Every year, the UK’s National Crime Agency puts out a “National Strategic Assessment of Serious and Organised Crime”, which I use as a very handy criminal barometer to measure what professional criminals are spending their time on. The 2015 edition came out on 23 June, and of course I opened it immediately and started scanning for the words “money laundering”. And to all those people who, years ago, counselled me to expand my interests “because money laundering will go out of favour”, I think we can say a big yah boo sucks. Turns out that the NCA is of the view that “money laundering is now a high-priority risk in its own right [and] high-end money laundering, in particular, is a major risk”. It’s a Pyrrhic victory for my career, of course, as I’d much prefer to see money laundering eliminated and then retire to write novels, but as long as I’m (we’re) needed, I shall fly the AML flag.
The NCA assessment this time round has more nifty graphics than I’ve seen before. One shows the major sources of the criminal money being laundered in the UK, which include cybercrime, the trade in firearms, drug trafficking (with the UK market in cocaine being the biggest in Europe – and no, it’s not like one of those picturesque flower markets you see in Continental towns on Sunday mornings), people trafficking (with 10,000 victims in the UK) and economic crime (such as tax evasion of various stripes).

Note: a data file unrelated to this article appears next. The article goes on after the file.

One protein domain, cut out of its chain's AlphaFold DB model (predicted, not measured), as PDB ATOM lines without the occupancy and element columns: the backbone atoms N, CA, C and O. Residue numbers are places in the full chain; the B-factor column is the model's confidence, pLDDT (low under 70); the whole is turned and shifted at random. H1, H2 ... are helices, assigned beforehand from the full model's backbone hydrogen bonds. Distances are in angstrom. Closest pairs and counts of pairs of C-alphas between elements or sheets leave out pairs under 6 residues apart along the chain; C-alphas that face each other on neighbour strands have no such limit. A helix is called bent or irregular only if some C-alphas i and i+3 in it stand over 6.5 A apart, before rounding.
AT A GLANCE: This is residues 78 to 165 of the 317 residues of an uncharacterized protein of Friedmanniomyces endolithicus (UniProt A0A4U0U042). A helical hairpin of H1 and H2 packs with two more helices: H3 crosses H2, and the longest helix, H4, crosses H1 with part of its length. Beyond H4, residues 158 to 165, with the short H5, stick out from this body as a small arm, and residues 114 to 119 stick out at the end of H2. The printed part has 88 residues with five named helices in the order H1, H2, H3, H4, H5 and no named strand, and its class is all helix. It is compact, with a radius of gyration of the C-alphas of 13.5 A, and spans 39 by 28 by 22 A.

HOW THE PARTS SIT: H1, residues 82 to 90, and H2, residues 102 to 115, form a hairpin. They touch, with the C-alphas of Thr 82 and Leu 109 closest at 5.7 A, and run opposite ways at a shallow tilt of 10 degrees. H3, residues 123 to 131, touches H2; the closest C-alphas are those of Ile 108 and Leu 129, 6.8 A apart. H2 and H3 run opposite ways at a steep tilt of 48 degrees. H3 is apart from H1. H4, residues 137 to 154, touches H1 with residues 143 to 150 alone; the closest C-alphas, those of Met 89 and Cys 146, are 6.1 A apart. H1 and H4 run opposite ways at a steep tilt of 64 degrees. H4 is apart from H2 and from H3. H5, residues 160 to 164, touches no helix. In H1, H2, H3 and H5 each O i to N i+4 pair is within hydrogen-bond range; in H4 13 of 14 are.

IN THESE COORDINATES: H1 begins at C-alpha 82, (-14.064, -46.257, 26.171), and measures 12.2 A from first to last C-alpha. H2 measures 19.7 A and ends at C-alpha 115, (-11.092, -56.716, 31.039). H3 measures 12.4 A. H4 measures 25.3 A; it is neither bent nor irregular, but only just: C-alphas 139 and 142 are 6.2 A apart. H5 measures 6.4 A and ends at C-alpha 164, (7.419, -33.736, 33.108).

Delving into the details, the assessment shies away from putting a definite figure on any estimate of the scale of money laundering in the UK, preferring to say “hundreds of billions of US dollars”. Particular concern is expressed about “high-end money laundering”, which is “specialist, usually involves transactions of substantial value, and involves abuse of the financial sector and professional enablers”. We’ve worried about professional enablers before, and the NCA is clear about who it means: “The laundering of criminal proceeds is reliant on access to the professional skills of, among others, lawyers, accountants, investment bankers and company formation agents… We believe the professions posing the greatest risk are within the financial and legal sectors, for example accountants and solicitors.” Particularly tasty for the money launderer is the solicitor’s client account: “Criminally complicit solicitors can effectively act as private banks to individual clients. Client accounts offer criminals relative anonymity, the ability to obscure the origins and beneficiaries of criminal proceeds, and the perceived protection of legal privilege.” Being the pernickety wordsmith that I am, my eye is drawn to that word “perceived”… Are changes afoot, or prosecutions planned? At the very least, cards have been marked.